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Video Doesn’t Compare to the Truth

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Video Doesn’t Compare to the Truth

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Gwyneth Zamora, Writer

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In a short viral-video shared since Friday, January 18, 2019 shows white high school students in Make America Great Again hats and shirts mocking a Native American elder, leading to accusations of the teens’ behavior. The students have denied wrongdoing and their supporters urged against rushing to judgement.

By Saturday January 12, 2019, the video had been summarized into a single image: One of the students, wearing a “Make America Great Again” hat, smiles over an Omaha tribe elder, the viewers took this confrontation as an act of hostility by a crowd of white youths towards a primitive community, people of color more broadly.

But as the weekend passed, a new video cast confusion on what the original video had appeared to offer. Given the new footage students were widely mischaracterized. Video doesn’t compare to the truth.
Film and photography try to capture events as they took place in the world, so it’s always tempting to take them at their world. But when multiple videos offers multiple truths, which one should people believe?

Despite the broad prejudice of videos online, people still seem to believe that camera portrays the world as it really is. But rather than jumping to conclusions on who was honest or righteous, it might be better to stop and look at how the footage constructs rather than reflects the truths of an argument like this one.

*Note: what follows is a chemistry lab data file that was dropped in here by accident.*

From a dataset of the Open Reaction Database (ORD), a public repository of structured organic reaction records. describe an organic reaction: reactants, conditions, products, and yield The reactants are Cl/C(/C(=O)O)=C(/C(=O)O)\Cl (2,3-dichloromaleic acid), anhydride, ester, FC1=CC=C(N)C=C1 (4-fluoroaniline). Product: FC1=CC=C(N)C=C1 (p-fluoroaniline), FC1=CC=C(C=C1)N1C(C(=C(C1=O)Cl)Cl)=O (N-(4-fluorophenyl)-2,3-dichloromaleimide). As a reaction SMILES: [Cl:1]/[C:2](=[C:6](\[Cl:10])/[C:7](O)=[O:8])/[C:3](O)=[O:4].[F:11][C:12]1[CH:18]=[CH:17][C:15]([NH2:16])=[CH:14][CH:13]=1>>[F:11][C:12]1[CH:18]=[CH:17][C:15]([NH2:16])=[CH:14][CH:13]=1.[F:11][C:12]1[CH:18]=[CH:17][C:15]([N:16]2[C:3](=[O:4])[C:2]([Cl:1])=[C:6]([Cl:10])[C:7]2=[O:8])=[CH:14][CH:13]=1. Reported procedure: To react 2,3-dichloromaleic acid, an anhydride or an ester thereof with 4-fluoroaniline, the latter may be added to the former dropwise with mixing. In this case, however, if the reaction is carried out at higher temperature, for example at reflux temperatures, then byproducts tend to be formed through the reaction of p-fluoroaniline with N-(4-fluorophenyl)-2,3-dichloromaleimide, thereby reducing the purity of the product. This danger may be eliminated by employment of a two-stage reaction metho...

Unlike painting or writings, photographs and film have long been thought to record the world as it actually appears. They seem to be able to point at reality and capture it in an evidentiary way. They also often pose a threat to the trustworthiness of film.

For Nick Sandmann, the Covington Catholic High School junior that is seen to be intimidating the tribal elder with his colleagues, their actual intentions and motivations seems to drift due to what took place.
The new video shows Black Hebrew Israelite protest group that had also gathered at the Lincoln Memorial, where the incident took place. They are seen to be mocking and deriding the passersby nearby.

According to a statement made by Sandmann, the students were also victims of harassment by the larger protest, and they had tried to tone down the situation by singing over the Black Hebrew Israelite. The encounter between Sandmann and Nathan Phillips, the Omaha elder, was a misunderstood moment out of context.

It’s tempting to think that the short video shown at the Lincoln Memorial shows the truth, and then that the longer video rights or corrects that truth. But the truth on the film is much more complex. Video can often capture actions that people take as truths, but the fact that those validities can easily be called into question offers a good reason to trust video less, rather than more. Truth does not always come fast and easy.

About the Writer
Gwyneth Zamora, Reporter

Hello readers, my name is Gwen and this is my first year at Mason High School. I consider myself as a quiet and reserved person. I love the outdoors and...

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Video Doesn’t Compare to the Truth